In reviewing Ms. Cordell's original complaint, the trial court determined that it presented claims that were subject to the provisions of the Tennessee Health Care Liability Act. However, because Ms. Cordell had failed to attach a certificate of good faith to the complaint in accordance with Tennessee Code Annotated section 29-26-122, the trial court concluded that the lawsuit should be dismissed with prejudice. The trial court also found that Ms. Cordell had failed to give Mr. Parsons pre-suit notice under Tennessee Code Annotated section 29-26-121. This timely appeal then followed.[4]

         Discussion

         At issue in this appeal is the propriety of the trial court's June 16, 2016 order of dismissal. Ms. Cordell argues that her lawsuit should not have been dismissed and contends that the trial court erred in refusing to consider her amended complaint. On the other hand, Mr. Parsons and SkyRidge ("Appellees") argue that the trial court did not err in declining to consider the amended complaint. Moreover, they contend that the original complaint was properly dismissed on account of Ms. Cordell's failure to satisfy the requirements of the Tennessee Health Care Liability Act.

         The purpose of a motion to dismiss is to determine whether the pleadings state a claim upon which relief can be granted. Cullum v. McCool, 432 S.W.3d 829, 832 (Tenn. 2013) (citation omitted). The motion "tests the legal sufficiency of the plaintiff's complaint and not the strength of the plaintiff's evidence." Doe v. Sundquist, 2 S.W.3d 919, 922 (Tenn. 1999) (citation omitted). When a court rules on such a motion, it "must construe the complaint in favor of the plaintiff, accept the allegations of fact as true, and deny the motion unless it appears that the plaintiff can establish no facts supporting the claim that would warrant relief." Id. (citation omitted). On appeal, we review a trial court's adjudication of a motion to dismiss de novo, with no presumption of correctness. Cartwright v. DMC-Memphis, Inc., 468 S.W.3d 517, 522 (Tenn. Ct. App. 2014) (citation omitted). When a trial court considers matters outside of the pleadings, a motion to dismiss is converted to a motion for summary judgment. Moore v. State, 436 S.W.3d 775, 783 (Tenn. Ct. App. 2014) (citation omitted). Summary judgment rulings are also reviewed de novo with no presumption of correctness. Id. (citation omitted).

         When the Appellees moved to dismiss Ms. Cordell's lawsuit, they contended that her claims were subject to the Tennessee Health Care Liability Act. In doing so, the Appellees challenged Ms. Cordell's compliance with two statutory provisions. First and foremost, they contended that Ms. Cordell had failed to satisfy the requirements of Tennessee Code Annotated section 29-26-122. Under that statute, "[i]n any health care liability action in which expert testimony is required . . . the plaintiff or plaintiff's counsel shall file a certificate of good faith with the complaint." Tenn. Code Ann. § 29-26-122(a). The Appellees also contended that Ms. Cordell had failed to give Mr. Parsons pre-suit notice in accordance with Tennessee Code Annotated section 29-26-121. That statute specifically provides that "[a]ny person . . . asserting a potential claim for health care liability shall give written notice of the potential claim to each health care provider that will be a named defendant at least sixty (60) days before the filing of a complaint based upon health care liability in any court of this state." Tenn. Code Ann. § 29-26-121(a)(1). Given their belief that the claims in Ms. Cordell's complaint were subject to the Tennessee Health Care Liability Act, the Appellees' filing of a motion to dismiss was proper. As the Tennessee Supreme Court has noted:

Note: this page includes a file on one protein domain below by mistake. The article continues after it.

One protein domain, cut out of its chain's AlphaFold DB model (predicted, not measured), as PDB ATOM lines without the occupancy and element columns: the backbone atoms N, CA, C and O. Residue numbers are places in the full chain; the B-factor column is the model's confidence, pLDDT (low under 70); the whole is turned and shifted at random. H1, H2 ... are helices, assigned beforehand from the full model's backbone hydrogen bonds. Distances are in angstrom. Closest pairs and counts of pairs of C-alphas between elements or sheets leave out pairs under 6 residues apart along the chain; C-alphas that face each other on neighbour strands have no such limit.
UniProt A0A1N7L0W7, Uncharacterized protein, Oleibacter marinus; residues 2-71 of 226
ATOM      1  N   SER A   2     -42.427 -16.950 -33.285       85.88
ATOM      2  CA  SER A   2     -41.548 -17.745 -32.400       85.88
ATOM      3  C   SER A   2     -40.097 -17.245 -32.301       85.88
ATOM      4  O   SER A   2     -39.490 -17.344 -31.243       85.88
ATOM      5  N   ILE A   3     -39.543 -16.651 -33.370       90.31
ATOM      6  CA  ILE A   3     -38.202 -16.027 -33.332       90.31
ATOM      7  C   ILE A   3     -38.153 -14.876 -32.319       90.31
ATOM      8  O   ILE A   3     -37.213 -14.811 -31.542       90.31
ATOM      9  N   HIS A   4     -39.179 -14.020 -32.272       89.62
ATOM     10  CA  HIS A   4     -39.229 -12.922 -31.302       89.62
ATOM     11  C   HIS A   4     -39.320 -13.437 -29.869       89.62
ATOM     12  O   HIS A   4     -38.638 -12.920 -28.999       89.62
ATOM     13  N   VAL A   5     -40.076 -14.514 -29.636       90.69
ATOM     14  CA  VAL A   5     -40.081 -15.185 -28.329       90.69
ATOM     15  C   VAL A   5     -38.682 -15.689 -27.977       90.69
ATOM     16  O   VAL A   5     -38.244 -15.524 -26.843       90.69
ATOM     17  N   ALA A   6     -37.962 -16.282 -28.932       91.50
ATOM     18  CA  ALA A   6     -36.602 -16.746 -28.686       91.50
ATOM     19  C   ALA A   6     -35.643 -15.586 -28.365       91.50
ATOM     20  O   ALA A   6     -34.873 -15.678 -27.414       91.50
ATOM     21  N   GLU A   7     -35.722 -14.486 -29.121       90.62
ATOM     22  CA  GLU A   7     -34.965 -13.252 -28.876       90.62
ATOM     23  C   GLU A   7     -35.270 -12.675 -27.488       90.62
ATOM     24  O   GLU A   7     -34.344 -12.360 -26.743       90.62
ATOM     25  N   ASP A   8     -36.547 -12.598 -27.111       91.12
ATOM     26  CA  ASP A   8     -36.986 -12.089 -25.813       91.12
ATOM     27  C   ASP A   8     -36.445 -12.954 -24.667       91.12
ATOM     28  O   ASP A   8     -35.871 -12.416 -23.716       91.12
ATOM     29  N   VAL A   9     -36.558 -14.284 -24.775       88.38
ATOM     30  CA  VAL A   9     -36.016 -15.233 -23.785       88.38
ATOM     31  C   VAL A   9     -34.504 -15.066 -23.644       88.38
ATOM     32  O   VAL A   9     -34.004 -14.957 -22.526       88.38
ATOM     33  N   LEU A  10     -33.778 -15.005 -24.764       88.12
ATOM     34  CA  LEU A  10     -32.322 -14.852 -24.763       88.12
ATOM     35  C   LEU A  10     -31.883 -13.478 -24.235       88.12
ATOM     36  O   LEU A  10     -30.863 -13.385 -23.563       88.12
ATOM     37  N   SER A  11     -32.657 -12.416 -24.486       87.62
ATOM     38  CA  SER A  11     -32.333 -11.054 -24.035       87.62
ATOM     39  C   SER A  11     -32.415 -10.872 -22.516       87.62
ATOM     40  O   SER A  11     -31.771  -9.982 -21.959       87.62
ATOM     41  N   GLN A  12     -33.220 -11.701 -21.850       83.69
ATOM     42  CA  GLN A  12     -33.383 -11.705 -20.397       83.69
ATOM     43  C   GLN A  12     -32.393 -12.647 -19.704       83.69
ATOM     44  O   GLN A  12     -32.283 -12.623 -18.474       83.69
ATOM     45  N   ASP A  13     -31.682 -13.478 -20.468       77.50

The proper way for a defendant to challenge a complaint's compliance with Tennessee Code Annotated section 29-26-121 and Tennessee Code Annotated section 29-26-122 is to file a Tennessee Rule of Procedure 12.02 motion to dismiss. In the motion, the defendant should state how the plaintiff has failed to comply with the statutory requirements by referencing specific omissions in the complaint and/or by submitting affidavits or other proof. Once the defendant makes a properly supported motion under this rule, the burden shifts to the plaintiff to show either that it complied with the statutes or that it had extraordinary cause for failing to do so. Based on the complaint and any other relevant evidence submitted by the parties, the trial court must determine whether the plaintiff has complied with the statutes. If the trial court determines that the plaintiff has not complied with the statutes, then the trial court may consider whether the plaintiff has demonstrated extraordinary cause for its noncompliance.

Myers v. AMISUB (SFH), Inc., 382 S.W.3d 300, 307 (Tenn. 2012).

         When the trial court entered its order on the motion to dismiss, it stated that Ms. Cordell's amended complaint was supported by a certificate of good faith. It ultimately refused to consider the amended complaint, however, as it noted that no leave had been given to file an amended complaint. In reaching this decision, the trial court treated the Appellees' motion to dismiss as a responsive pleading. Under Rule 15 of the Tennessee Rules of Civil Procedure, although a party may amend its pleading "once as a matter of course at any time before a responsive pleading is served, " it otherwise must obtain "written consent of the adverse party or . . . leave of court." Tenn. R. Civ. P. 15.01. As an initial matter, however, we note that the trial court erred in deeming the motion to dismiss to be a responsive ...